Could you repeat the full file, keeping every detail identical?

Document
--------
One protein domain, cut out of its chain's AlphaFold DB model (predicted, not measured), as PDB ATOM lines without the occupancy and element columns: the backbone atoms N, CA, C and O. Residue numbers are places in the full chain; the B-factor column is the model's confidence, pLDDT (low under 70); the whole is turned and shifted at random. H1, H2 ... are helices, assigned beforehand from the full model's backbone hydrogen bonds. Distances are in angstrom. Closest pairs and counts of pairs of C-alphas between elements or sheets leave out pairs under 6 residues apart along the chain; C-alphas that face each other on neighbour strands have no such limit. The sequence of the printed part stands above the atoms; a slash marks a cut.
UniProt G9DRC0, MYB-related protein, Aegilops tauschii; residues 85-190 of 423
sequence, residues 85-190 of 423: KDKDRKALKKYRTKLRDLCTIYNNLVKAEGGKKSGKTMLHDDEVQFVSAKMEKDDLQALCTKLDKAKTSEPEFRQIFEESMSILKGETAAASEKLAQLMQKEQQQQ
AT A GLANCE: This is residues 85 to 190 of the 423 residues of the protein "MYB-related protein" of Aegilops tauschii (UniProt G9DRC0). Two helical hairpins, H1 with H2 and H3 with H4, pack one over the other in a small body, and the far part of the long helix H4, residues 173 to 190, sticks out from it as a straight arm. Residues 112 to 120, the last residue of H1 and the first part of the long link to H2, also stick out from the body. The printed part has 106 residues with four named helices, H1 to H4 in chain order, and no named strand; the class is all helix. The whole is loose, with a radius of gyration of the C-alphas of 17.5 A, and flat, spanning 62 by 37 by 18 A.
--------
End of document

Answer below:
One protein domain, cut out of its chain's AlphaFold DB model (predicted, not measured), as PDB ATOM lines without the occupancy and element columns: the backbone atoms N, CA, C and O. Residue numbers are places in the full chain; the B-factor column is the model's confidence, pLDDT (low under 70); the whole is turned and shifted at random. H1, H2 ... are helices, assigned beforehand from the full model's backbone hydrogen bonds. Distances are in angstrom. Closest pairs and counts of pairs of C-alphas between elements or sheets leave out pairs under 6 residues apart along the chain; C-alphas that face each other on neighbour strands have no such limit. The sequence of the printed part stands above the atoms; a slash marks a cut.
UniProt G9DRC0, MYB-related protein, Aegilops tauschii; residues 85-190 of 423
sequence, residues 85-190 of 423: KDKDRKALKKYRTKLRDLCTIYNNLVKAEGGKKSGKTMLHDDEVQFVSAKMEKDDLQALCTKLDKAKTSEPEFRQIFEESMSILKGETAAASEKLAQLMQKEQQQQ
AT A GLANCE: This is residues 85 to 190 of the 423 residues of the protein "MYB-related protein" of Aegilops tauschii (UniProt G9DRC0). Two helical hairpins, H1 with H2 and H3 with H4, pack one over the other in a small body, and the far part of the long helix H4, residues 173 to 190, sticks out from it as a straight arm. Residues 112 to 120, the last residue of H1 and the first part of the long link to H2, also stick out from the body. The printed part has 106 residues with four named helices, H1 to H4 in chain order, and no named strand; the class is all helix. The whole is loose, with a radius of gyration of the C-alphas of 17.5 A, and flat, spanning 62 by 37 by 18 A.